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Heatherwick’s Shoreham restaurant scrapped amid toilets row


Heatherwick Studio’s £1.5million seaside restaurant in Shoreham has been scrapped after the developer and local authority failed to agree on the number of toilets it should have

The 70-seat landmark restaurant scheme for Jane Wood – the owner of Heatherwick’s RIBA-award winning East Beach Café in Littlehampton (pictured) – was expected to replace a dilapidated toilet block on Shoreham Beach.

However the 300m² project had to be abandoned after Adur District Council demanded Wood sign personal guarantees for the entire length of the 99-year lease.

Property developer Wood, who had ploughed £60,000 of her own funds into the project, walked away in frustration after Adur District council couldn’t commit to a lease agreement and re-advertised the site.

Speaking to the AJ, Wood said: ‘The site is an absolute eyesore. It had been on the market for many years before I was aware of it and had only one application in that time.

‘I first saw the site listed in February 2011 and by April 2014 I still didn’t have a lease for the property even though we had spent endless hours negotiating with the council.’

According to Wood, the restaurant would have taken 18-months to build after the lease had been signed and would have bought £1.5m into the local economy through the construction costs alone. Wood walked away from the project after it became obvious the financial constraints made the project unfeasible.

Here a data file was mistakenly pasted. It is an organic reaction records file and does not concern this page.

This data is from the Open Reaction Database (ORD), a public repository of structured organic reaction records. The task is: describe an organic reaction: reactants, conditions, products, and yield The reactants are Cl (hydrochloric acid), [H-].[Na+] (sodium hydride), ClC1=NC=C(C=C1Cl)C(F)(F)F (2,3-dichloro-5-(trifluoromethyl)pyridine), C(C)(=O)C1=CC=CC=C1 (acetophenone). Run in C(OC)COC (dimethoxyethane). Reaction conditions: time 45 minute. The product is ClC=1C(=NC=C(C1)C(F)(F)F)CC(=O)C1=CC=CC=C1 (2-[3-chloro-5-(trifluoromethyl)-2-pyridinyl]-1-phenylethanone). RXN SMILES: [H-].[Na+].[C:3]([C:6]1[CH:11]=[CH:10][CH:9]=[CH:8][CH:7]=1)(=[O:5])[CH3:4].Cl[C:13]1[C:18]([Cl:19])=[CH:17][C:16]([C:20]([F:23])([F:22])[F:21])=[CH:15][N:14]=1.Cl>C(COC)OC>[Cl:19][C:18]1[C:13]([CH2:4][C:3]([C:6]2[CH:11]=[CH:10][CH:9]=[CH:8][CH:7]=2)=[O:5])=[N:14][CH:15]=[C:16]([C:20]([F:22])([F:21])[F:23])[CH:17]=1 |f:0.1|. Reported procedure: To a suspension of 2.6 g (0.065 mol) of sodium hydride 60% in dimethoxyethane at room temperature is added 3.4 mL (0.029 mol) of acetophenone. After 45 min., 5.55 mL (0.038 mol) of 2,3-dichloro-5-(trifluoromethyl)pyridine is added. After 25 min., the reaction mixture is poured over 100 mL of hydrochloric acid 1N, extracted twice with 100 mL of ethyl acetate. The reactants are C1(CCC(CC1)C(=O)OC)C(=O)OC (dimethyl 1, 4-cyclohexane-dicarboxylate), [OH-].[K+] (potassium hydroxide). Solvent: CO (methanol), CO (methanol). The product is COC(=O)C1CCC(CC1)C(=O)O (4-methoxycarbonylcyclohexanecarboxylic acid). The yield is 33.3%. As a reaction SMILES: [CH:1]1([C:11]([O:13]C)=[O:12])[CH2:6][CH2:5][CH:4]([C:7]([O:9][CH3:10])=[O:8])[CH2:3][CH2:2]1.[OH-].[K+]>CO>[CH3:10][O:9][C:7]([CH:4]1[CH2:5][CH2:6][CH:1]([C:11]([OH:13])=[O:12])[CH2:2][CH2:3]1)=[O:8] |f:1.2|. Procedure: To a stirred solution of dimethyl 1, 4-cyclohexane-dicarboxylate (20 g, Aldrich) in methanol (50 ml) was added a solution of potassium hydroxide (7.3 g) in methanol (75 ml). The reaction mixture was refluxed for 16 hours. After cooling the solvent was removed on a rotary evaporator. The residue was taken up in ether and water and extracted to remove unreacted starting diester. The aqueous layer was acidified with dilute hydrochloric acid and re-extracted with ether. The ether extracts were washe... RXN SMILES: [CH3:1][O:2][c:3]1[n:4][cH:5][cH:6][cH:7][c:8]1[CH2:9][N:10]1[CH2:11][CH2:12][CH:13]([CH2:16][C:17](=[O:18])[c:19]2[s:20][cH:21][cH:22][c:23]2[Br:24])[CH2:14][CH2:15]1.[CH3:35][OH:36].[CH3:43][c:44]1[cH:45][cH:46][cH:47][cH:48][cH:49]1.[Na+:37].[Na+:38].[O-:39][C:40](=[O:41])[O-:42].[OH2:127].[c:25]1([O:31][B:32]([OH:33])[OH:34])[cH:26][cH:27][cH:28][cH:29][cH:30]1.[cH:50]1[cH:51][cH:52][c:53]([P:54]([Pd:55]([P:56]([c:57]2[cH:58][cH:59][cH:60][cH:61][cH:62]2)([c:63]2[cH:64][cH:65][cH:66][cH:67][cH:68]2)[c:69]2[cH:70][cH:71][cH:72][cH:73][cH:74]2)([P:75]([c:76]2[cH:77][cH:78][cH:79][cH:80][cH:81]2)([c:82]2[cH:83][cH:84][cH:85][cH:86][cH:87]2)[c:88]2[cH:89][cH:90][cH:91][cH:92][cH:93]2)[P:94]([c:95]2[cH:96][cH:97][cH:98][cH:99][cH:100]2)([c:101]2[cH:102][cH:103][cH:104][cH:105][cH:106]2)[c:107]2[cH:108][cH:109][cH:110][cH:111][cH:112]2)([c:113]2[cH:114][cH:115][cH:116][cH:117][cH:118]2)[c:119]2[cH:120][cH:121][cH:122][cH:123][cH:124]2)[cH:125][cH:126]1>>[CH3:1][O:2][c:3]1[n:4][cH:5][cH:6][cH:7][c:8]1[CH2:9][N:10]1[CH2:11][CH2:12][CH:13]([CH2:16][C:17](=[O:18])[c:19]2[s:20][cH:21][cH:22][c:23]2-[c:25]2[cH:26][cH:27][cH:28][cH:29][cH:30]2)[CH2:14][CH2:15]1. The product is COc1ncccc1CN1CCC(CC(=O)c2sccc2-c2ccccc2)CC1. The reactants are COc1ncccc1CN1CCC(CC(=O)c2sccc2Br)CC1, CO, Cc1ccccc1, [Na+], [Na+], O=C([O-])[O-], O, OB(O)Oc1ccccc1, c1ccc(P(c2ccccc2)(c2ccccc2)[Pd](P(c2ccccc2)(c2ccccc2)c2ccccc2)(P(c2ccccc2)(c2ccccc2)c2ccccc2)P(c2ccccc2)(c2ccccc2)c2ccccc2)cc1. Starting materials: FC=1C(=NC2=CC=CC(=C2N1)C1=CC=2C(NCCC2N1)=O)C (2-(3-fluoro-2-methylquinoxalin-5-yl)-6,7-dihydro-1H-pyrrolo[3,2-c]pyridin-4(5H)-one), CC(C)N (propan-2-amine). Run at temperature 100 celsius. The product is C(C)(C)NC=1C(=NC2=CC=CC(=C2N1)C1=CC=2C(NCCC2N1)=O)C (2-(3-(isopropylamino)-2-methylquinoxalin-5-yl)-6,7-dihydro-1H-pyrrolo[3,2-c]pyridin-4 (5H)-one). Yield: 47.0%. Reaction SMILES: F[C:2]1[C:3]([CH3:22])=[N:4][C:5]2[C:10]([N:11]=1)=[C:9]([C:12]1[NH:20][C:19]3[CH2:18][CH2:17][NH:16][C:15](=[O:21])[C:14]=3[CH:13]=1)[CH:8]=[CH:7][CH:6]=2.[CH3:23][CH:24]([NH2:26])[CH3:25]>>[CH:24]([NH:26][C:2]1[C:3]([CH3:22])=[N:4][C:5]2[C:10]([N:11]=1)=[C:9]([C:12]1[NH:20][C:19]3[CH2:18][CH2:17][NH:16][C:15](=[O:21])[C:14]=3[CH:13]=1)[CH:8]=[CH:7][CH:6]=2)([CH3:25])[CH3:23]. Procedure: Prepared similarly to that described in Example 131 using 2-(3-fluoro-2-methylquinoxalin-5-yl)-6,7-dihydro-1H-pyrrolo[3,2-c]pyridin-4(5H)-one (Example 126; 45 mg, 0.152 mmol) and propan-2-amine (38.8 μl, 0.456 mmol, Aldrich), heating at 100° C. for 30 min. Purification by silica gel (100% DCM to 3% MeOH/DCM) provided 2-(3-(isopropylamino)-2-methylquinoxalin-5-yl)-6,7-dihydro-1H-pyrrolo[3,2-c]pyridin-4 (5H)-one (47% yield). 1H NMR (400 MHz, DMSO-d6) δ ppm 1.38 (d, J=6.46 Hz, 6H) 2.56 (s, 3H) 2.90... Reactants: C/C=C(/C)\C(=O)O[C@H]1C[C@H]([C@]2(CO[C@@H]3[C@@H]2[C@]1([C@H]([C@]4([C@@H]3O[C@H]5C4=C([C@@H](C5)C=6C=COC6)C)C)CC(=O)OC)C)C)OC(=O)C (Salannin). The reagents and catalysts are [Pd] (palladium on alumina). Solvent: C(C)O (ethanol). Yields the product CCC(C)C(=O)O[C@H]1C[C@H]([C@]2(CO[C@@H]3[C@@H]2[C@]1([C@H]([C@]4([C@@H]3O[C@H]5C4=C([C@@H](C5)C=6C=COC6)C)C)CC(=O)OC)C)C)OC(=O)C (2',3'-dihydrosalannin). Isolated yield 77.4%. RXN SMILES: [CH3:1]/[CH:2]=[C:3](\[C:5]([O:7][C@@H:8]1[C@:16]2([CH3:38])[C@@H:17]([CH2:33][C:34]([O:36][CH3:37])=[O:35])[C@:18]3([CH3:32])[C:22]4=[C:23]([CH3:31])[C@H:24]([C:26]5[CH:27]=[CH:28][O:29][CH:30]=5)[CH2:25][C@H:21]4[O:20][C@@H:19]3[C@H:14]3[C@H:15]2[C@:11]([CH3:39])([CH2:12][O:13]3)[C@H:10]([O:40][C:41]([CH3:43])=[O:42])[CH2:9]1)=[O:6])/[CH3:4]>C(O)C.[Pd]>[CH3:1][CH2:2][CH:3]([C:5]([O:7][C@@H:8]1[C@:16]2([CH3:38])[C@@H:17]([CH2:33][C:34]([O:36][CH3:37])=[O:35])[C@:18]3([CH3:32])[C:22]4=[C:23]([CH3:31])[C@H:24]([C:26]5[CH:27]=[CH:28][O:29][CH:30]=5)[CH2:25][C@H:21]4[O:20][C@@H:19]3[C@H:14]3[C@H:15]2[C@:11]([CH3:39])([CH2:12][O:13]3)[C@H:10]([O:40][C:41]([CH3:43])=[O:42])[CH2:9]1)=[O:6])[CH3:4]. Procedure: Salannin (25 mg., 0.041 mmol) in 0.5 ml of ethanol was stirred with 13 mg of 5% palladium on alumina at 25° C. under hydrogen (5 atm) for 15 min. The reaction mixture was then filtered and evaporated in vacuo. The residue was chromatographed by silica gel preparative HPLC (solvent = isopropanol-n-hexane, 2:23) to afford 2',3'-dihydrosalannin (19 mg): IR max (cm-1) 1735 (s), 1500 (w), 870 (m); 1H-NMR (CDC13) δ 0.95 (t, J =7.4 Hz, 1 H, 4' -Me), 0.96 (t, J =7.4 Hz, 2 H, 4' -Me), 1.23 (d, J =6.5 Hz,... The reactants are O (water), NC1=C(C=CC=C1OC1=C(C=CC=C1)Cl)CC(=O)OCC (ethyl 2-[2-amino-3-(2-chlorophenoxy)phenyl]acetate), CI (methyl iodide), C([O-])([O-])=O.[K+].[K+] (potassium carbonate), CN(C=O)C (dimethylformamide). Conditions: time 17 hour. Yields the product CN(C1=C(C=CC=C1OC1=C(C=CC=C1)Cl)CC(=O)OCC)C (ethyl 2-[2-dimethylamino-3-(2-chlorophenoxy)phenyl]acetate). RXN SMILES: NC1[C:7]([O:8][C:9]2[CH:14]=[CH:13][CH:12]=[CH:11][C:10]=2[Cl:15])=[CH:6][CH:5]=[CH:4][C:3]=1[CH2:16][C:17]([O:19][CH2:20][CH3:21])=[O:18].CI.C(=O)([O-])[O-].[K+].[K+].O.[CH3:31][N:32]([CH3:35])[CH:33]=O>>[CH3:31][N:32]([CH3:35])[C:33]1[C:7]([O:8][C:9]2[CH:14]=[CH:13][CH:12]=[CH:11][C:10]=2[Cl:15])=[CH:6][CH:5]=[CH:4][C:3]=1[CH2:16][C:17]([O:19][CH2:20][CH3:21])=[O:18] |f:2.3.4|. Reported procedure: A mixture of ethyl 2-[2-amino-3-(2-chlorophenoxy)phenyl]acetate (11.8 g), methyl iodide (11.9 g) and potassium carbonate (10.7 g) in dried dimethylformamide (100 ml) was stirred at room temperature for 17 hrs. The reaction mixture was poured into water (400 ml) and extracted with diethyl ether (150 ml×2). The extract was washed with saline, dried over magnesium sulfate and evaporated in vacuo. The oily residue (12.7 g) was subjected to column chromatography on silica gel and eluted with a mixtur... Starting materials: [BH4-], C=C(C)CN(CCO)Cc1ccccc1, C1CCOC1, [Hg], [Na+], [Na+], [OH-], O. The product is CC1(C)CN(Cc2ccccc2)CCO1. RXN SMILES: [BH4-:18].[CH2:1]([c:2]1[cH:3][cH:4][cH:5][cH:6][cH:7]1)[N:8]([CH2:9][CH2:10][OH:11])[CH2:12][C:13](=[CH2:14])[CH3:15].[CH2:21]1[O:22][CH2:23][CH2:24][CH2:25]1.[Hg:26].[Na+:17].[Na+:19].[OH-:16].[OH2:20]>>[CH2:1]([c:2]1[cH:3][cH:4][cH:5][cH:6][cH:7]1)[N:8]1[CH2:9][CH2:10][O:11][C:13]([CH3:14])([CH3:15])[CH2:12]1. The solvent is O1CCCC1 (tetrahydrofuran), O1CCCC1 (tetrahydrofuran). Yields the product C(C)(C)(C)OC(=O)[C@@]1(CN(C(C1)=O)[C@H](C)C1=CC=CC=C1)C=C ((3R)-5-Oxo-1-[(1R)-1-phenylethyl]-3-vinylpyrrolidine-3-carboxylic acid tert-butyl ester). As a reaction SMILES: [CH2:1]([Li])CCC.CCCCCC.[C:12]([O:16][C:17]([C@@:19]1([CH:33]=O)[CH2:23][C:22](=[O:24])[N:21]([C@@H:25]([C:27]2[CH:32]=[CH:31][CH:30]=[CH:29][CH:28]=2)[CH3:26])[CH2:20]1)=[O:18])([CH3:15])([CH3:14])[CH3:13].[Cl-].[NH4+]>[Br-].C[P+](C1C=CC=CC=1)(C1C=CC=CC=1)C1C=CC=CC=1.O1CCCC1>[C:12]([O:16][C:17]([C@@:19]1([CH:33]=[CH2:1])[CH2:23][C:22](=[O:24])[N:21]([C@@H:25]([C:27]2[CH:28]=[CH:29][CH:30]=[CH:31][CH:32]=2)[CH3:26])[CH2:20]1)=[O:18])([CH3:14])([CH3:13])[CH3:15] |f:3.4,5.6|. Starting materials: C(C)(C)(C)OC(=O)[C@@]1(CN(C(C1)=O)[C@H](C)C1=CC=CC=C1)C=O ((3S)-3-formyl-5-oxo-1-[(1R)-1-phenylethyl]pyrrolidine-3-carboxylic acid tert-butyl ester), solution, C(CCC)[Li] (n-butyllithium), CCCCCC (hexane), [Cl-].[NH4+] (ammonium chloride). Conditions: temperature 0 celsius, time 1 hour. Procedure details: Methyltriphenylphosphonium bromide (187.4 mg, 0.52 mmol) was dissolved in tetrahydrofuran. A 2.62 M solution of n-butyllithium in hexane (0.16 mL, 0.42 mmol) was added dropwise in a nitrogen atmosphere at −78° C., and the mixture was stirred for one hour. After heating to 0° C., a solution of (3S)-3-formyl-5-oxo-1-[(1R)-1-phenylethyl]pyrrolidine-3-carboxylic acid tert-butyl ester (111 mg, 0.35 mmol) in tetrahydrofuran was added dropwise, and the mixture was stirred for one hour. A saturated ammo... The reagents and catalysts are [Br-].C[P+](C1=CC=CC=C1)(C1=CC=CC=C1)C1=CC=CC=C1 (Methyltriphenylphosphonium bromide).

‘I am not a millionaire philanthropist who can afford to guarantee that much money. And my bank wouldn’t allow it. The council also wanted more than double the five which we had in the design. Who needs that many toilets?

‘You’re spending £1.5million on a building and fighting over the number of toilets is ridiculous. After three years I had spent a lot of money, my business partner said: “If you’ve had this much trouble sorting out the lease imagine what it will be like trying to build this thing”.

Wood has won plaudits for the transformation of neighbouring Littlehampton through the use of award-winning architecture including the East Beach Café.

The café, which opened in 2006, was Heatherwick’s first permanent building in the UK when it replaced a food kiosk on Littlehampton sea front.

The café was awarded a RIBA regional prize in 2008 and the town has since seen work by Asif Khan, Studio Weave and Flanagan Lawrence appear alongside Heatherwick’s beachfront work.

An Adur District Council spokesperson confirmed that it has been negotiating over the lease for the site: ‘While the initial concept plans for the proposal were exciting, agreement could not be reached on the terms of the lease and the interested party withdrew from the project.

“This was disappointing at the time. However, the site is back on the market and the council wants to attract as much interest as possible.’

Speaking about the design Wood added: ‘It was a bit of Thomas Heatherwick genius, and would have attracted a lot of attention.’

Heatherwick Studios said it was unable to comment.


Readers' comments (2)

  • the point is that the existing public toilets need to be replaced as well as provision for the café users. The council are right I this instance and its not their fault if the developers financial model doesn't stack up. Why don't the council build out the project themselves and lease the café to cover the costs and bring in a revenue...

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  • PS - the architectural world may love the Heatherwick café at Littlehampton but the locals call it the 'Rusty Poo'....

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